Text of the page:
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Why "Social" is a Process Improvement Strategy

Posted: 05/24/2012
Why "Social" is a Process Improvement Strategy
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Is social media something that your PR and marketing teams "do" or is it an overall strategy for your business? Here's why process practitioners should also "do" social media.

"If the customer can go out and choose [their supplier] they are going to pick the company that understands them better, that has a better relationship with them or has the capability to have a better relationship with them," says Sandy Kemsley, independent BPM analyst and systems architect, in this PEX Network interview. That’s where "social BPM" comes in.

You can tell which companies have their external social media efforts connected with their internal processes, Kemsley adds, because they update the way the interact and the offers they send. Companies without this connection are those where "people inside have their static business processes - they always do [things] the same way they have done it before."

In this PEX Network interview, Kemsley discusses why she believes that "social BPM" is going to fundamentally change the way that companies do business. She also discuses some of the mistakes companies often make when getting started with BPM, recommends how to avoid the pitfalls, and discusses what she sees as key trends in the year ahead including the convergence of tools/methodologies, adaptive case management, and more intelligent processes.

Editor’s note: this is an edited transcript of a PEX Network video recorded earlier this year. To watch the full interview please see BPM Convergence? Tips and Trends

PEX Network: How Can People Get Started with BPM?

Sandy Kemsley: It depends on what stage they are at. In some cases - and this happens in an alarming number of cases - a company will go out and will buy a BPM system. They will spend a lot of money to buy this system but they really don’t know what they are going to do with it. This sounds kind of funny but it really does happen. So I will get called in and they will say "well we just bought this great piece of software but we don’t really know what we want to do with it, can you help us figure out what processes we should be looking at?" For example, if it’s an insurance company, they may know they want to do something in their claims area but they don’t really know what that will look like. In these types of cases, they haven’t thought about their business processes, they haven’t thought about who would be involved, or any of that sort of thing.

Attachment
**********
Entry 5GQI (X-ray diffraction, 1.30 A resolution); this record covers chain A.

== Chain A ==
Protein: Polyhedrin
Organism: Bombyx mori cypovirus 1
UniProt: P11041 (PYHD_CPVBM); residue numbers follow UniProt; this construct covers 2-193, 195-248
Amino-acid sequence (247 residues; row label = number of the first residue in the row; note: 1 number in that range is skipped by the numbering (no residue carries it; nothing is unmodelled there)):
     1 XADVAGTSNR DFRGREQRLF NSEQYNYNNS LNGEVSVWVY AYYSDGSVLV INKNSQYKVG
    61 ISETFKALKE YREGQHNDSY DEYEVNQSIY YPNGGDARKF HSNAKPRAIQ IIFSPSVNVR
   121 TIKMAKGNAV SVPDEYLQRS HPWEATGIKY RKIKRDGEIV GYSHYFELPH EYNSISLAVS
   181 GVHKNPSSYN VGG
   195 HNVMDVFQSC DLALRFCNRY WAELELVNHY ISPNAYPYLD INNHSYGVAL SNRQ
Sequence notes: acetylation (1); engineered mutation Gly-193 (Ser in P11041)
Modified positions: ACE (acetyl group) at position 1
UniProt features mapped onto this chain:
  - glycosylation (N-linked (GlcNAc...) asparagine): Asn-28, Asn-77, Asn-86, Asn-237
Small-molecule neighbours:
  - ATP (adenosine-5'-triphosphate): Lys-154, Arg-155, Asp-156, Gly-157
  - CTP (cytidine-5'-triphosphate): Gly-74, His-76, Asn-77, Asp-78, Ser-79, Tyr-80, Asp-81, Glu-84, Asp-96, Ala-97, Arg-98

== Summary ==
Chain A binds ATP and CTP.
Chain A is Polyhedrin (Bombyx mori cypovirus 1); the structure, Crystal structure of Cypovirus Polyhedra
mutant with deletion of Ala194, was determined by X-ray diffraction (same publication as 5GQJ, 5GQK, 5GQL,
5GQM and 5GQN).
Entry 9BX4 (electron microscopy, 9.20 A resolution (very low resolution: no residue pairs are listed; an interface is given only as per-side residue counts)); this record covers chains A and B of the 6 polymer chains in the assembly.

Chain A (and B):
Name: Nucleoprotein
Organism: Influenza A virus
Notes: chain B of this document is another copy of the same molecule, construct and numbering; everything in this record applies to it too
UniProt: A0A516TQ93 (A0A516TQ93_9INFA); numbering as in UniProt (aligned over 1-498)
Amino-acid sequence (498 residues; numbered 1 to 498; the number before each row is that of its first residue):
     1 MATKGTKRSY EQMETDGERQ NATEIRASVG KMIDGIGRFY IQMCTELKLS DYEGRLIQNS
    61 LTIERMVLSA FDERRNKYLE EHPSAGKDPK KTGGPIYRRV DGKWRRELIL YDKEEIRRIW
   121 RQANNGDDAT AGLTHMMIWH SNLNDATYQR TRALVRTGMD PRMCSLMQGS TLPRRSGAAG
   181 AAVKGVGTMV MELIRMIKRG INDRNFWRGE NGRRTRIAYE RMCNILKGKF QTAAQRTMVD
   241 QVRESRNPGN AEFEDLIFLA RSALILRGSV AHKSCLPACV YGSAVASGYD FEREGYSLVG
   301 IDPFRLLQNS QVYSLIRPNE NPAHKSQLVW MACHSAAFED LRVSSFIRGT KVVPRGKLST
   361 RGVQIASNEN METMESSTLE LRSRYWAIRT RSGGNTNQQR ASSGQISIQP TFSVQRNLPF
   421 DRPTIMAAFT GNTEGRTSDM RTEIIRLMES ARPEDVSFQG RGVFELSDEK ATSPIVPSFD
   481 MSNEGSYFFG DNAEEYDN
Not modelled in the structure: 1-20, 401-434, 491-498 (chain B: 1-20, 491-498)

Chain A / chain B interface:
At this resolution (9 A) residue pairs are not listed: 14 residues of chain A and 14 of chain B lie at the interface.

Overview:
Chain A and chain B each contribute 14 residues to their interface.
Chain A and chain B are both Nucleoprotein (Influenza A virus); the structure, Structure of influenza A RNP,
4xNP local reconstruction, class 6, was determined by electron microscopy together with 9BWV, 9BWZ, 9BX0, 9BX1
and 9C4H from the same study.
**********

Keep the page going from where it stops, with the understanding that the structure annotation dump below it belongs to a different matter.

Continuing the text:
If we are starting from this standpoint then usually I will back them up and take a look at the processes that they want to improve. A little bit of analysis of what is there already but without spending too much detail going into the "as is" process, let’s get at what you want to do with the to-do process. We really try to drive them towards the thing that they want to achieve.

Sometimes the things we want to achieve are transformational, sometimes just incremental, sometimes it is just improving a process that is done badly now that you would like to have a little bit of improvement - it’s not always a "big bang" sort of thing. Sometimes it is getting just a little bit of help along the way, so it is finding the processes where you can really get some value in this and then start to look at how the technology can be applied in that sort of area. They have already decided they are using technology and they have decided kind of the area.

We then need to look at a number of other things. One is how much customisation are you going to do with the technology. One of the key pitfalls you see is that companies will do too much customisation - they will let the users run away with requirements so that these hugely over-constrained environments get created. There will be very large requirements documents that will say specifically the button has to be blue and it has to be on the left side of the screen, which has really nothing to do with how well the process works. It is amazing how tied up with things that they can get because that is how their systems used to work and that is how their whole development process used to work.